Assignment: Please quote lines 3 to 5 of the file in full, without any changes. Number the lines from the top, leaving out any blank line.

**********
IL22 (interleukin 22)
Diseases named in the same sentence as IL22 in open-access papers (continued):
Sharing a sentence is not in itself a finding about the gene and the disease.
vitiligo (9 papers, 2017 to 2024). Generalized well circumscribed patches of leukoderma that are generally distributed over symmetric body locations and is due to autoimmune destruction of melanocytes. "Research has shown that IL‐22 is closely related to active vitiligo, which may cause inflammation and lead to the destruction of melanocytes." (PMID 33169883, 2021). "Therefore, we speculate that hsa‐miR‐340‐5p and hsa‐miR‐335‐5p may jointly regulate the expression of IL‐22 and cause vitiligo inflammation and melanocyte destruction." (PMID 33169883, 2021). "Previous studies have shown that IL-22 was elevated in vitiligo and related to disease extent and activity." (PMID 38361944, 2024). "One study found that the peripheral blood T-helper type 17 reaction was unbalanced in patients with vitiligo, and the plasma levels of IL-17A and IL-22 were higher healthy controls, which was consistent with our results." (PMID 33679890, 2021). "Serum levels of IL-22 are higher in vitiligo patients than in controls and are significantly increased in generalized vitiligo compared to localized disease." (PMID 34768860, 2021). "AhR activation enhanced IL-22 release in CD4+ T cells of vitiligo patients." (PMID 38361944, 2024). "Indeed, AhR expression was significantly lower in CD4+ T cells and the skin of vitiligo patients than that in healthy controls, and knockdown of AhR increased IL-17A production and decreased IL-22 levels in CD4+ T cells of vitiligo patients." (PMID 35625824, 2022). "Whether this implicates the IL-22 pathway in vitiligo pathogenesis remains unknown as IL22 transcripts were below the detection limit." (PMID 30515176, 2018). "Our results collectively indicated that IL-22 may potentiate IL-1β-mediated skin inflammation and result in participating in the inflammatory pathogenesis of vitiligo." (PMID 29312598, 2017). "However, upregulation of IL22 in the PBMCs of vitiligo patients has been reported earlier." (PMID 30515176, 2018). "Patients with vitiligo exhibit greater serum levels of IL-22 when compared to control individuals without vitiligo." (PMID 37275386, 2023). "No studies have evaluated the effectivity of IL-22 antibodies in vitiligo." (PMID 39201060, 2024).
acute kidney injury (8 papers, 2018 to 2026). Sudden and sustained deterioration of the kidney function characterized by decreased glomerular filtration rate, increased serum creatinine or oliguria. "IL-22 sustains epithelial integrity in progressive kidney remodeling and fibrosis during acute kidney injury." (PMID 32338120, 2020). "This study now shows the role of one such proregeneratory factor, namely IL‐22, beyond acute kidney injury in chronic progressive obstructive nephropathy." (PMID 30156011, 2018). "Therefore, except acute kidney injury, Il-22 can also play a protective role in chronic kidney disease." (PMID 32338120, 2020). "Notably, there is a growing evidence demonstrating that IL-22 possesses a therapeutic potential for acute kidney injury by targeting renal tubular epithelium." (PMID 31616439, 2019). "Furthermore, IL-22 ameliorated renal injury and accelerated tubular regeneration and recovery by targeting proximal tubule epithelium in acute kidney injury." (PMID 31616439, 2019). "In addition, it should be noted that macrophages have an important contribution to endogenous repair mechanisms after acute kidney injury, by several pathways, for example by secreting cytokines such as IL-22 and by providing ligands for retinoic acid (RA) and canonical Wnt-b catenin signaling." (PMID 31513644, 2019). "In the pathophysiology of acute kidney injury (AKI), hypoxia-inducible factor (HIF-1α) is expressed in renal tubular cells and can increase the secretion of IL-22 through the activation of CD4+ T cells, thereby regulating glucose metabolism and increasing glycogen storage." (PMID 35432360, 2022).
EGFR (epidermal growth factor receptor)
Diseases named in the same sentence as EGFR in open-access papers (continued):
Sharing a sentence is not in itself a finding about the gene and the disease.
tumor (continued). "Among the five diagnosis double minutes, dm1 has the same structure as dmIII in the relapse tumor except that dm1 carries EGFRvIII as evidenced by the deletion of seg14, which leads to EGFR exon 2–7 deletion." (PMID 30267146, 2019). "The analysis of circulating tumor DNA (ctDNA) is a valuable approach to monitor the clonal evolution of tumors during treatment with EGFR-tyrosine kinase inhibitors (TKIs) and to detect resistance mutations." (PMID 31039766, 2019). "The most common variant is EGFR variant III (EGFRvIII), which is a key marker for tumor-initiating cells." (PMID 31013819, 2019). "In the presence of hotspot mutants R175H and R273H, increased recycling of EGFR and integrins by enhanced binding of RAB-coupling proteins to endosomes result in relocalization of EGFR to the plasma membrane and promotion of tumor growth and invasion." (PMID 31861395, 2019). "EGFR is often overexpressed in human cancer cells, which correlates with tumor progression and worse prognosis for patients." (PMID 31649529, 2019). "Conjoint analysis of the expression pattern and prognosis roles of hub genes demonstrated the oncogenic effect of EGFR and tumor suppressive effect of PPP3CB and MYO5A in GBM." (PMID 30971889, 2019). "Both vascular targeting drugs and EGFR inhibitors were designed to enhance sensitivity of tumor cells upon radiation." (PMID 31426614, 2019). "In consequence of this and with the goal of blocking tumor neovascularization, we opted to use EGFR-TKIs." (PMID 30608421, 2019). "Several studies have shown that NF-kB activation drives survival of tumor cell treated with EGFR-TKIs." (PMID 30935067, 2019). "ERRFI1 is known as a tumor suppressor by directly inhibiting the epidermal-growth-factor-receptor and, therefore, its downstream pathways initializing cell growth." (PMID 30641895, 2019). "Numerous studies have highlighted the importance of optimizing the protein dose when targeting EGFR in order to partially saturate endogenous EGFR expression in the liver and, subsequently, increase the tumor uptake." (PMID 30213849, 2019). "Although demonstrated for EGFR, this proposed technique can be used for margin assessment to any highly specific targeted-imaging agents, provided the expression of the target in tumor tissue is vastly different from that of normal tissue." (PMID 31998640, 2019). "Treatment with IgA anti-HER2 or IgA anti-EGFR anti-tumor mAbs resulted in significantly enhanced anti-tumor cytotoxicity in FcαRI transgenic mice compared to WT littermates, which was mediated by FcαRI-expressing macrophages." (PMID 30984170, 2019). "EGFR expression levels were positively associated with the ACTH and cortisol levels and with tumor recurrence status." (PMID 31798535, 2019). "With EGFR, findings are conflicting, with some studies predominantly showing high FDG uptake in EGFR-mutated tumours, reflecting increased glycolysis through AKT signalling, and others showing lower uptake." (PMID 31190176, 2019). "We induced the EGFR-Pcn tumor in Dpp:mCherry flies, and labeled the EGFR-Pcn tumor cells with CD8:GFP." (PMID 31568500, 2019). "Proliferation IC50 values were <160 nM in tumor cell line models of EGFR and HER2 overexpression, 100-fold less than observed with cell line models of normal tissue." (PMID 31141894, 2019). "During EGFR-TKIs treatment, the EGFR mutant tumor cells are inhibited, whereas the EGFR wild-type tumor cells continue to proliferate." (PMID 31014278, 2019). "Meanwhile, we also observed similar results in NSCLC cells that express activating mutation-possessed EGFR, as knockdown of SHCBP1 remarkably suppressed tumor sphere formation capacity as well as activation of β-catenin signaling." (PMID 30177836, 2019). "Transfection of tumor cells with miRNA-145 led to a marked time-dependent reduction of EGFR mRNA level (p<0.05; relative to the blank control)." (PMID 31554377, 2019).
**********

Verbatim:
Sharing a sentence is not in itself a finding about the gene and the disease.
vitiligo (9 papers, 2017 to 2024). Generalized well circumscribed patches of leukoderma that are generally distributed over symmetric body locations and is due to autoimmune destruction of melanocytes. "Research has shown that IL‐22 is closely related to active vitiligo, which may cause inflammation and lead to the destruction of melanocytes." (PMID 33169883, 2021). "Therefore, we speculate that hsa‐miR‐340‐5p and hsa‐miR‐335‐5p may jointly regulate the expression of IL‐22 and cause vitiligo inflammation and melanocyte destruction." (PMID 33169883, 2021). "Previous studies have shown that IL-22 was elevated in vitiligo and related to disease extent and activity." (PMID 38361944, 2024). "One study found that the peripheral blood T-helper type 17 reaction was unbalanced in patients with vitiligo, and the plasma levels of IL-17A and IL-22 were higher healthy controls, which was consistent with our results." (PMID 33679890, 2021). "Serum levels of IL-22 are higher in vitiligo patients than in controls and are significantly increased in generalized vitiligo compared to localized disease." (PMID 34768860, 2021). "AhR activation enhanced IL-22 release in CD4+ T cells of vitiligo patients." (PMID 38361944, 2024). "Indeed, AhR expression was significantly lower in CD4+ T cells and the skin of vitiligo patients than that in healthy controls, and knockdown of AhR increased IL-17A production and decreased IL-22 levels in CD4+ T cells of vitiligo patients." (PMID 35625824, 2022). "Whether this implicates the IL-22 pathway in vitiligo pathogenesis remains unknown as IL22 transcripts were below the detection limit." (PMID 30515176, 2018). "Our results collectively indicated that IL-22 may potentiate IL-1β-mediated skin inflammation and result in participating in the inflammatory pathogenesis of vitiligo." (PMID 29312598, 2017). "However, upregulation of IL22 in the PBMCs of vitiligo patients has been reported earlier." (PMID 30515176, 2018). "Patients with vitiligo exhibit greater serum levels of IL-22 when compared to control individuals without vitiligo." (PMID 37275386, 2023). "No studies have evaluated the effectivity of IL-22 antibodies in vitiligo." (PMID 39201060, 2024).
acute kidney injury (8 papers, 2018 to 2026). Sudden and sustained deterioration of the kidney function characterized by decreased glomerular filtration rate, increased serum creatinine or oliguria. "IL-22 sustains epithelial integrity in progressive kidney remodeling and fibrosis during acute kidney injury." (PMID 32338120, 2020). "This study now shows the role of one such proregeneratory factor, namely IL‐22, beyond acute kidney injury in chronic progressive obstructive nephropathy." (PMID 30156011, 2018). "Therefore, except acute kidney injury, Il-22 can also play a protective role in chronic kidney disease." (PMID 32338120, 2020). "Notably, there is a growing evidence demonstrating that IL-22 possesses a therapeutic potential for acute kidney injury by targeting renal tubular epithelium." (PMID 31616439, 2019). "Furthermore, IL-22 ameliorated renal injury and accelerated tubular regeneration and recovery by targeting proximal tubule epithelium in acute kidney injury." (PMID 31616439, 2019). "In addition, it should be noted that macrophages have an important contribution to endogenous repair mechanisms after acute kidney injury, by several pathways, for example by secreting cytokines such as IL-22 and by providing ligands for retinoic acid (RA) and canonical Wnt-b catenin signaling." (PMID 31513644, 2019). "In the pathophysiology of acute kidney injury (AKI), hypoxia-inducible factor (HIF-1α) is expressed in renal tubular cells and can increase the secretion of IL-22 through the activation of CD4+ T cells, thereby regulating glucose metabolism and increasing glycogen storage." (PMID 35432360, 2022).